The youth graduated July 26 and received a stipend, certificate, and letter of recommendation from the YES! Partners.

YES 2014
YES! 2014 graduates plus one

YES! 2015?   Of course!  We only need funding and students.
Questions?    Contact
Learning in the Watershed  D. Caldwell's Art

There are frogs like the Chiracahua Leopard Frog that we are trying to protect and there are toads.  Dennis Caldwell in this short video by Annamarie Schaecher, introduces a toad from Las Cienegas at:


The FROG conservation project, is a great place to learn about many more native and invasive aquatic species: 


Sustaining the Watershed 
Sign on to support the EPA to uphold the Clean Water Act protections of the Waters of the US including our desert intermittent and ephemeral rivers and wetlands, which in the arid west have disproportionate value to wildlife and ecosystem services to humans.  Make sure to mention that Cienega Creek is one of the last lowland perennial creeks in southern Arizona.
Take Action to protect our community and water from irresponsible mining.  Tell your member of Congress to support 1872 Mining Law Reform.  Mention Cienega Creek and Rosemont to put this on the national radar.  If Raul Grijalva is your Congressman---thank him for introducing the mining reform.  
Sign the petition by Save the Scenic Santa Ritas - Petition the White House and the U.S. Army Corps of Engineers to protect the Santa Rita Mountains in AZ from the proposed Rosemont Mine 

Please share! 

If you use social media, such as Twitter or Facebook, we encourage you to use #SaveCienega on your relevant posts that celebrate and protect the rich landscape.  

Share the Love  Las Cienegas 2011 Shela
There are many ways to learn and love the land in the watershed.  Some spots speak to us in multiple experiences.  We seek to learn about the plants, the animals, the history, the ecosystem that connects them.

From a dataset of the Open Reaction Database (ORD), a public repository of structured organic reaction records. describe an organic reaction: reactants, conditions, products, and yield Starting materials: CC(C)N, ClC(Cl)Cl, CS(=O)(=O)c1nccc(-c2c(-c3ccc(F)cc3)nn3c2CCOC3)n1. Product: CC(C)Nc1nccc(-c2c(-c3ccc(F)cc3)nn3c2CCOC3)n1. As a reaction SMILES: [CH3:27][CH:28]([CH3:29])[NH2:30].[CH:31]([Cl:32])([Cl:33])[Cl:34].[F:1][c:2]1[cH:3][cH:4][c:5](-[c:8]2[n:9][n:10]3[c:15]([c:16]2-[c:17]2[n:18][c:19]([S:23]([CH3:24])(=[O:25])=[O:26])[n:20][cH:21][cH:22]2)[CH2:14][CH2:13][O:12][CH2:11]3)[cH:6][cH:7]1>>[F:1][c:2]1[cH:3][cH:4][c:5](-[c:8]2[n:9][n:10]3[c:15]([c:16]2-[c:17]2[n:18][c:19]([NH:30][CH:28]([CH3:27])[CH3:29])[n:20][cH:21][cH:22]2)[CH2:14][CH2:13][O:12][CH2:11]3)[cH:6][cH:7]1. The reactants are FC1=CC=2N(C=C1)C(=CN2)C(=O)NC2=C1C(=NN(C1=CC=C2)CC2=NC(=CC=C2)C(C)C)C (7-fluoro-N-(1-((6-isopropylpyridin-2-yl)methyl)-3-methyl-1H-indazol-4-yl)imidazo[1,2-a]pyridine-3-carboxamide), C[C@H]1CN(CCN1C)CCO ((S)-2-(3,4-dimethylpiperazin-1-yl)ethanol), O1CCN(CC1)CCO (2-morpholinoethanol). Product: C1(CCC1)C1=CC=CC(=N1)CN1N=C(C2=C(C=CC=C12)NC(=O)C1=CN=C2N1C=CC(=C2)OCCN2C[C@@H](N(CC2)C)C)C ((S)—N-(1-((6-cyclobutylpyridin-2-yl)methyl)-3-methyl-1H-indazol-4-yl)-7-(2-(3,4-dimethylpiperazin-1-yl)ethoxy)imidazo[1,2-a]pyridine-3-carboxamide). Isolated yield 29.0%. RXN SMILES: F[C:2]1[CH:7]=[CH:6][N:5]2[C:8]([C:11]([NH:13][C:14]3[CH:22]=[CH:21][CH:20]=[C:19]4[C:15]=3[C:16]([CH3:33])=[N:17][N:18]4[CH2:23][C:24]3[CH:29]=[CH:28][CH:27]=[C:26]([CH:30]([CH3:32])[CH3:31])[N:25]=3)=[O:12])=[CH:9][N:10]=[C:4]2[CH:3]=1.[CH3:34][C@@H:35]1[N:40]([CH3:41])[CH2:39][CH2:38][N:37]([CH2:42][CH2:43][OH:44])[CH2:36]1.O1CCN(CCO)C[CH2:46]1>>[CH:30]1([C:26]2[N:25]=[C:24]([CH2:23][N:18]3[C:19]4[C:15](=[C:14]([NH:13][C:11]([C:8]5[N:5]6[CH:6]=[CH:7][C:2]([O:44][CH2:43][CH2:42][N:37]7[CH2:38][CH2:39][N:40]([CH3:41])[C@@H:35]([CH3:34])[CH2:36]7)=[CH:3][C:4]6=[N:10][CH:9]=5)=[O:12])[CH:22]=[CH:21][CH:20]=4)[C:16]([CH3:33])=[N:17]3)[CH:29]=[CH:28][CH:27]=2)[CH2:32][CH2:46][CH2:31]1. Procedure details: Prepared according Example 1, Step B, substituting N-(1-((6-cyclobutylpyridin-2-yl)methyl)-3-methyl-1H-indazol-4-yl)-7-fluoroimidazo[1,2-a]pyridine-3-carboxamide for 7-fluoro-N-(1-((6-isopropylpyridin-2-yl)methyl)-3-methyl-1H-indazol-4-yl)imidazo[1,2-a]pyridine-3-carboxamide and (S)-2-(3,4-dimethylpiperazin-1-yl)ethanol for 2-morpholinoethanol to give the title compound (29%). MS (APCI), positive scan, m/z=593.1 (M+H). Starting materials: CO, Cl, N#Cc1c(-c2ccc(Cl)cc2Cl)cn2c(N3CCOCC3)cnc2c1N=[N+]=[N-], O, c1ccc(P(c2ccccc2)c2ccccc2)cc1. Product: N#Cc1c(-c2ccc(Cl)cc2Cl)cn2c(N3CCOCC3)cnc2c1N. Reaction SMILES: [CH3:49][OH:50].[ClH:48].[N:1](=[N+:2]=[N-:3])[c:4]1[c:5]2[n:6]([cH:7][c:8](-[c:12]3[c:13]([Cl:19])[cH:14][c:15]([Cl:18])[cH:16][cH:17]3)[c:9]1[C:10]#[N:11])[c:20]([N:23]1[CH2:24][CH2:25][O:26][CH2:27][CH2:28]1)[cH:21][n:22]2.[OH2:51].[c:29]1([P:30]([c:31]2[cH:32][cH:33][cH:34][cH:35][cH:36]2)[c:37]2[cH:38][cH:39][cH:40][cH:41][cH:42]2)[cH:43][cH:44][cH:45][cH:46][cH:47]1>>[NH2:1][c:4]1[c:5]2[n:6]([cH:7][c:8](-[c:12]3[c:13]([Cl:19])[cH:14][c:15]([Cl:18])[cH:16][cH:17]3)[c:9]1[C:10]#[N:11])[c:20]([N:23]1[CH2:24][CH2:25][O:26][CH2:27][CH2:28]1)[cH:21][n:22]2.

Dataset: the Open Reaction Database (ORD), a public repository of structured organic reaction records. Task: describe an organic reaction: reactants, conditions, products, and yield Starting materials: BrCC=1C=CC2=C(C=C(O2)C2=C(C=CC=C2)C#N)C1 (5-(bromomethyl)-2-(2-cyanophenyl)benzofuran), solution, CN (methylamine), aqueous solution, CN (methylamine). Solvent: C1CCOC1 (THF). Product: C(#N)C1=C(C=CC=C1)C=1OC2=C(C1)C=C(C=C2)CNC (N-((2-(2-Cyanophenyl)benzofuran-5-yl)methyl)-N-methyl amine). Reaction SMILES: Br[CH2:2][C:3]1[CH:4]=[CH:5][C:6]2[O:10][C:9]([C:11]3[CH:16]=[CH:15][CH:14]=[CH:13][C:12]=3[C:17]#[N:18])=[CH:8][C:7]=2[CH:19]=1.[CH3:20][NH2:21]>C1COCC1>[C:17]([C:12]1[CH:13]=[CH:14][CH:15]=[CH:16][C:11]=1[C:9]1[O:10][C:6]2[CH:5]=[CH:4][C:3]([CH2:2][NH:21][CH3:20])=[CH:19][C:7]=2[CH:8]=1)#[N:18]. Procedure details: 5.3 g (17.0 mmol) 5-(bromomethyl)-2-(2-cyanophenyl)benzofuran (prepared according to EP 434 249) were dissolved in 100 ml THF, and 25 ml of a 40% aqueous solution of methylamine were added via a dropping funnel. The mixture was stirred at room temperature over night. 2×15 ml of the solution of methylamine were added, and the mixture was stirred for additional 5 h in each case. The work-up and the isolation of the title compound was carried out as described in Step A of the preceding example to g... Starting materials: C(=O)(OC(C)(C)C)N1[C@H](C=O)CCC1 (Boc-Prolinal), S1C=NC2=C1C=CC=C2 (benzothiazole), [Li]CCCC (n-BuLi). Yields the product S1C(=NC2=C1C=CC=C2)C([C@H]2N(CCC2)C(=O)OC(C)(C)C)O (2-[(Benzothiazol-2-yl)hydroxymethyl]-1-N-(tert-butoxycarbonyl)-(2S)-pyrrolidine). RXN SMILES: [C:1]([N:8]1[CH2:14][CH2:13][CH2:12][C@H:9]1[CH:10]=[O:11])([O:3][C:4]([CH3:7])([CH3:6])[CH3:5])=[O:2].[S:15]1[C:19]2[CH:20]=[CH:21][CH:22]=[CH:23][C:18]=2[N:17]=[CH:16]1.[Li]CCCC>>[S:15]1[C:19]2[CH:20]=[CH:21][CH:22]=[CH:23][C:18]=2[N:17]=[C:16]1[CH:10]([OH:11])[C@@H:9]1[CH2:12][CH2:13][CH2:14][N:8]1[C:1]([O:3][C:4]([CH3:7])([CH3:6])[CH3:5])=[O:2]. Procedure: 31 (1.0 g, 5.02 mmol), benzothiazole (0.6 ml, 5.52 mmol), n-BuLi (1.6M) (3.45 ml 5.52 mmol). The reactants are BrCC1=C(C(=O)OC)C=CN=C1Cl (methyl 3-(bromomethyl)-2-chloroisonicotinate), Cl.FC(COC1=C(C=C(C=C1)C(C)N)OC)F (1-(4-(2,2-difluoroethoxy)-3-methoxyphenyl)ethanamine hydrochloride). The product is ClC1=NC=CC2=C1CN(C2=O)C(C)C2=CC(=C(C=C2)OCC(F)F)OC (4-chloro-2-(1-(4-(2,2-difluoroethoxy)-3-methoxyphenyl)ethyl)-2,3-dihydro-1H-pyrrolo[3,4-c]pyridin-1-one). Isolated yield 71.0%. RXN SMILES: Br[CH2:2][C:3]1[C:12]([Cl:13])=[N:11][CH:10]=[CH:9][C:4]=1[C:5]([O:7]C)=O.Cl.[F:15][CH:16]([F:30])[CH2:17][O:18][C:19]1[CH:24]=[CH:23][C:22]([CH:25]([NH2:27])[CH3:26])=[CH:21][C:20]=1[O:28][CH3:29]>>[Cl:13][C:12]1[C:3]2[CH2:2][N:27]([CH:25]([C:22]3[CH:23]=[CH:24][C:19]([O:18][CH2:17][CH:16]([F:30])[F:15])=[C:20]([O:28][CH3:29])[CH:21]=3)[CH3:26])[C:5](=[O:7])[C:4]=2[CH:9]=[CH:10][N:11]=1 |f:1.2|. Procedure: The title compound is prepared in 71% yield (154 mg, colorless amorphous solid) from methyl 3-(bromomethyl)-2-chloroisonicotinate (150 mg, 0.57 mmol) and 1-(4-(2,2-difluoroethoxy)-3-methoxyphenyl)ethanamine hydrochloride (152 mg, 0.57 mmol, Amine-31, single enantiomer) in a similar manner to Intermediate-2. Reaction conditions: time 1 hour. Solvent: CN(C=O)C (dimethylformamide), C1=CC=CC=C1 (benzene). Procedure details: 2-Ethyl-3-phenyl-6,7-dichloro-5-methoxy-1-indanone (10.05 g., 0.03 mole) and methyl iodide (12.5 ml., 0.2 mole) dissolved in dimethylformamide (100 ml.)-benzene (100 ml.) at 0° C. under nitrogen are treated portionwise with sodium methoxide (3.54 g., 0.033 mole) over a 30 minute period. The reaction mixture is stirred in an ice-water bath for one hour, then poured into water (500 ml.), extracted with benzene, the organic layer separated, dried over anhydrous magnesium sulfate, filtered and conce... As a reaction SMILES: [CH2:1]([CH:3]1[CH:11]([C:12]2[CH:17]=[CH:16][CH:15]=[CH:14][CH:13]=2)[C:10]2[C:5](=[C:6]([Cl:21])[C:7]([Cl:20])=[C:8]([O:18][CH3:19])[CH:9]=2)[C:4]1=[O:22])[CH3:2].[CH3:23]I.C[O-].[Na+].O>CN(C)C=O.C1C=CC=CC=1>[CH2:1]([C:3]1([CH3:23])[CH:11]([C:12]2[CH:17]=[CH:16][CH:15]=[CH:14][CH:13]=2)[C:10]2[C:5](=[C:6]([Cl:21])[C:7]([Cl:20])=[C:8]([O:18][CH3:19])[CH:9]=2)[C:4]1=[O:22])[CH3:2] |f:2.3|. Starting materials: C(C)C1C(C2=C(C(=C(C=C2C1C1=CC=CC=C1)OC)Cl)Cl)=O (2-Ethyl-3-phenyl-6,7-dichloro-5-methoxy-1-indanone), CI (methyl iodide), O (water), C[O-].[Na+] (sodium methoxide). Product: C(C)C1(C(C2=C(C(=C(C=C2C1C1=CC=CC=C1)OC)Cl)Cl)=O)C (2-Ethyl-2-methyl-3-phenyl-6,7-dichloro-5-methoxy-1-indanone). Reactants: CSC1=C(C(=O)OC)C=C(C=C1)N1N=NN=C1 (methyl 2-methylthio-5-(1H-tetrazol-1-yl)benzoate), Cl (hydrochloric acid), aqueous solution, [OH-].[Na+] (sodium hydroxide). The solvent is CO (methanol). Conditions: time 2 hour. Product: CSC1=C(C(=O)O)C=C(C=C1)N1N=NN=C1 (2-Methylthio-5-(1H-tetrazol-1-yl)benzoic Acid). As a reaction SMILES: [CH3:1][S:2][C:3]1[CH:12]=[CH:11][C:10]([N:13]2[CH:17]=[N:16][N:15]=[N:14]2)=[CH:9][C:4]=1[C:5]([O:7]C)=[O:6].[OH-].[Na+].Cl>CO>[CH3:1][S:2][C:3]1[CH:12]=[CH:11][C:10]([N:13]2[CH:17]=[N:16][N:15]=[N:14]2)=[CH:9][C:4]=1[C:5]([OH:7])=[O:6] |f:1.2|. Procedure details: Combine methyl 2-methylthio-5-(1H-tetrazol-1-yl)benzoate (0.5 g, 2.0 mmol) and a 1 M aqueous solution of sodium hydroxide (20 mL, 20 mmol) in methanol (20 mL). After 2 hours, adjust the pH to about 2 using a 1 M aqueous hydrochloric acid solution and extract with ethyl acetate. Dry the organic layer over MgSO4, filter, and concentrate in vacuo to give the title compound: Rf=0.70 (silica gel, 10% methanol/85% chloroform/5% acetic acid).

But let the sounds take over sometimes.  Along Cienega Creek, they offer a unique feeling where water collects and noisily bubbles over in a natural rock tank and trees and grasses bend in a slight breeze to add the background sounds. 

I especially like this spot---we were lost actually, looking for an historic site---but found something else instead.      Shela    


Youth make an impact at Las Cienegas, July 10, 2014

The Cienega Watershed Partnership facilitates cooperative actions that steward the natural and cultural resources of the Cienega Watershed while enabling sustainable human use.

Visit our website at for the latest updates on the Youth Engaged Stewardship summer projects, videos form the Science on the Sonoita Plains,  and Forest Service response to CWP objections to the proposed mine in the Santa Ritas.


Thank you YES! 2014 Partners

Abram Chacara
Alfredo Vasquez
Ellie Mark
Jacob Cooper
Robert Rojo
Ally Friberg-Landon
Aidan Stonum
Daisy Galvan
Cassidy D'Oca
Christian Scott
Amanda Gilliland
Justine Chavez
Luca Valente
Simon In- Albon

Shela McFarlin Chris In-Albon
Suzanne Dhruv
Annamarie Schaecher
Scott Boling

Dennis Caldwell
Jason Field
Gita Bodner
Mead Mier
Robert Fink
Karen Simms

Bureau of Land Management
Ironwood Tree Experience
Vail/Empire High School
Summit Hut
The Nature Conservancy
Arizona Game and Fish Dept.




Martie Maierhauser, Chairman

David Scalero

Shela McFarlin

Mead Mier

Larry Fisher

Kelly Mott Lacroix

Thomas Meixner
Chistine In-Albon



Dennis Caldwell
Arlan Colton
Mac Donaldson
Julia Fonseca
Trevor Hare
Travis Huxman
Laura Lopez-Hoffman
Lynsey Miller
Dan Robinette
Jennifer Ruyle
Bill Savary
Karen Simms
Steven Strom
Beth Sullivan
Ian Tomlinson
Jeff Williamson








We are recruiting additional Board Members

Please contact a Board member if you are interested in knowing more!

Cienega Watershed Partnership